Psychological Self-Help

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events in the past, and make us feel helpless. A good dream leaves us
refreshed, more confident there is a solution to our problem, more
emotionally balanced, and with a better idea how our problems can be
resolved in the future. So, the task is to have fewer bad dreams and
more good ones. That is, change your dreams to improve your
emotional life (whereas Freud was trying to do the opposite). 
Freud thought dreams concealed our vile feelings; Cartwright
thinks dreams reveal our current worries (sometimes more clearly
than our thoughts). She says dreams are not hard to understand if you
assume dreams are concentrating on your current emotional distress
along dimensions that concern you the most, such as being good-bad,
safe-dangerous, loving-anger, capable-weak, close-lonely, trusting-
suspicious, active-passive, pretty-ugly, etc. Ask yourself: Why this
dream? What emotional concern is it telling me to attend to? What are
the main "feeling" dimensions? For example, when we are not coping
very well with some situation, we often have bad dreams in which we
do bad things, feel scared or helpless or lonely or hurt or angry, and
generally deal with the situation poorly. Dream therapy and self-help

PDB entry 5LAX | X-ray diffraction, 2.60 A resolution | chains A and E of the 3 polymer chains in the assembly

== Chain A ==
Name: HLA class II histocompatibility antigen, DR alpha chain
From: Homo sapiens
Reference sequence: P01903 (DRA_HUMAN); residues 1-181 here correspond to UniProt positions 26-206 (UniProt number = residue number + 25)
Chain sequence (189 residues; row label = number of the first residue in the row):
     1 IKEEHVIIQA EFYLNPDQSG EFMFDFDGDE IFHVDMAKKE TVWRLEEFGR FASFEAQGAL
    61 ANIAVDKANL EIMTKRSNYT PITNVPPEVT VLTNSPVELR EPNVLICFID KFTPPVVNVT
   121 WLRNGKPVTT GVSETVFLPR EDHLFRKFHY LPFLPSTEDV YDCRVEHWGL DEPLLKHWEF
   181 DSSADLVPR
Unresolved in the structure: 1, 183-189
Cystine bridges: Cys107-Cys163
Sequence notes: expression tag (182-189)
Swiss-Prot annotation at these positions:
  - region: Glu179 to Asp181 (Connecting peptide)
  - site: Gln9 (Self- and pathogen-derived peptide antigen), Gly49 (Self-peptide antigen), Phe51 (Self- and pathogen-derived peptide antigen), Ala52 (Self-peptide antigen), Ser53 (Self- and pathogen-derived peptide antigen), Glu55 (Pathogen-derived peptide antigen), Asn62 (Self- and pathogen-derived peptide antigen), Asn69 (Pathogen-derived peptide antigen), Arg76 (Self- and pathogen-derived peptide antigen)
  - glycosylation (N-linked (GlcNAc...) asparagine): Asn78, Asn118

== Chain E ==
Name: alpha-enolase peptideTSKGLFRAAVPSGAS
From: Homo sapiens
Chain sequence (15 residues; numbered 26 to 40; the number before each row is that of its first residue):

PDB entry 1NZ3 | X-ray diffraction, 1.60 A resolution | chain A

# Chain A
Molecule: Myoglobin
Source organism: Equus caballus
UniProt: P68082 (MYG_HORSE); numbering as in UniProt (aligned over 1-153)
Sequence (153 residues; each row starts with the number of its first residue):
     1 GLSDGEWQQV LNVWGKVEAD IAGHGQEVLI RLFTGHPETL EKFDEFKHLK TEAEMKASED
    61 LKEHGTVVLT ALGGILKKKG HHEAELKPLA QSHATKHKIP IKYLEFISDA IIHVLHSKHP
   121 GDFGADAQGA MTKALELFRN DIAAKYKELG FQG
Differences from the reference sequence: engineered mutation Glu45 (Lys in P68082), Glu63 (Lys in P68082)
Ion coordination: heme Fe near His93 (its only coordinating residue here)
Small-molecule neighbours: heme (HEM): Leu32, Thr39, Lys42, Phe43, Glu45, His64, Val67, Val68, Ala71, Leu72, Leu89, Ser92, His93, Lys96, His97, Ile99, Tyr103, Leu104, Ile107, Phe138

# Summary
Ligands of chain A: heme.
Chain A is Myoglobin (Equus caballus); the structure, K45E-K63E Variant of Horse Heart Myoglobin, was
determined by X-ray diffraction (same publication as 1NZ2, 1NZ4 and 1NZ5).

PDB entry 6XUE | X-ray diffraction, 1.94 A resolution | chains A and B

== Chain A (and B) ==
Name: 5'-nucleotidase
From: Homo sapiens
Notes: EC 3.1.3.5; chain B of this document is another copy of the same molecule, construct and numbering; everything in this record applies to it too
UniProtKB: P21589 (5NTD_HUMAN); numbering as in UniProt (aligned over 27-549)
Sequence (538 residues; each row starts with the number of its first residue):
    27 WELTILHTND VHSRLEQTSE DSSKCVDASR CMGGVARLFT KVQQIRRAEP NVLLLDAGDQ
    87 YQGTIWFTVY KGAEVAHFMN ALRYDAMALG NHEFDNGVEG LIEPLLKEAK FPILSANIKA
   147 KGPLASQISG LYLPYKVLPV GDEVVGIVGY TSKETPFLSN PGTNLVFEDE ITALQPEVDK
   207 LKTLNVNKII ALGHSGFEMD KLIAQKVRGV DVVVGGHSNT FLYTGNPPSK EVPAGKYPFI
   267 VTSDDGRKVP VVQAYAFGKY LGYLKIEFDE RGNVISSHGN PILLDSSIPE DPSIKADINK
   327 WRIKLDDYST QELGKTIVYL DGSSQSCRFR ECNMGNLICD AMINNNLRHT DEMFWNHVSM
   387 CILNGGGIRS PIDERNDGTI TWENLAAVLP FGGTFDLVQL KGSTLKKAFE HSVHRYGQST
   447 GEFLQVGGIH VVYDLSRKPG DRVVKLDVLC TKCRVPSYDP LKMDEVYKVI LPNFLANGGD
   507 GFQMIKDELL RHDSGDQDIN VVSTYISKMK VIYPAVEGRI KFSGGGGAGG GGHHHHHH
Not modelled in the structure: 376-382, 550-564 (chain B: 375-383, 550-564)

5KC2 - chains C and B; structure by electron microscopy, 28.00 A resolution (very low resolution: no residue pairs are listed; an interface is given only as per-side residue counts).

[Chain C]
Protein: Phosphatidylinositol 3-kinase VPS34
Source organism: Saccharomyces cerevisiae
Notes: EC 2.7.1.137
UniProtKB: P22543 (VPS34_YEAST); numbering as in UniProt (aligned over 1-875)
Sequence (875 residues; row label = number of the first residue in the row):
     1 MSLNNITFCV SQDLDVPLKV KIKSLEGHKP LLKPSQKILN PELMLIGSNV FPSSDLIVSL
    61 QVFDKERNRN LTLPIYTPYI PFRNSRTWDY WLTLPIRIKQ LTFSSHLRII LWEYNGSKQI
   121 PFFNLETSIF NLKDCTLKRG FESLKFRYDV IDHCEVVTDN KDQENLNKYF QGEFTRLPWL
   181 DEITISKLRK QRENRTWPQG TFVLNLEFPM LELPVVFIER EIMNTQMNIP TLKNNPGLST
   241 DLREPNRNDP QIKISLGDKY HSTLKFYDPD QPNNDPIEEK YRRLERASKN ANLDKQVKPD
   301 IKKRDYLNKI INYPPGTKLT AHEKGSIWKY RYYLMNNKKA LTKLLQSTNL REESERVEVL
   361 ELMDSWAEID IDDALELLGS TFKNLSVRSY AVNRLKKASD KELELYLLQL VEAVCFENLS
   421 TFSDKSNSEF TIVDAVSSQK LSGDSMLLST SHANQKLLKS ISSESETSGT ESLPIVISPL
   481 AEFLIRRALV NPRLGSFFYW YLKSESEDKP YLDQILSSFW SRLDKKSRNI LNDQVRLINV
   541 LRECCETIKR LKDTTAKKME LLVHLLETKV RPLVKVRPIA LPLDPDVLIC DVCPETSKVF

involve using your dream diary and turning your bad dreams into good
dreams. This process (R-I-S-C) is simple but may take 6 to 8 weeks to
master: 
Recognize you are having bad dreams (you feel worse afterwards).
Ask: What dreams are most troublesome? Why? The content of your
dreams may help you figure out the connections between your current
troubles and earlier crises. 
Identify the emotional dimensions of your dreams; these are your
feelings that need to change, i.e. less anxiety, less anger, less
helplessness, less shame, etc. Use the negative emotions and
situations in your dreams to identify your real problems. Start working
on them when awake too. 
Stop the bad dreams by telling yourself before going to sleep that
you can and will take control of the bad dreams. Self-instructions
before sleeping might consist of: "My dreams are my creation not
some external force. I don't need to scare myself," "I will become
aware that I am dreaming," and "I choose to face and take charge of
my scary dreams with courage." When you recognize a bad dream is
starting, just tell it to stop. Wake yourself up if you must... or take
charge of the dream. 
Change the content and outcomes of your bad dreams. During
sleep, when you stop a negative dream, ask that the dream continue
but be more positive. With practice, you can do this without waking
up. Prior to going to bed, plan ways to change the unwanted dreams
into more positive dreams, e.g. practice making up several more
helpful outcomes for your recent bad dreams. For instance, if you
dream of falling, turn it into flying and land in a pleasant place. If you
dream of failing, plan in advance how you could change the story-line,
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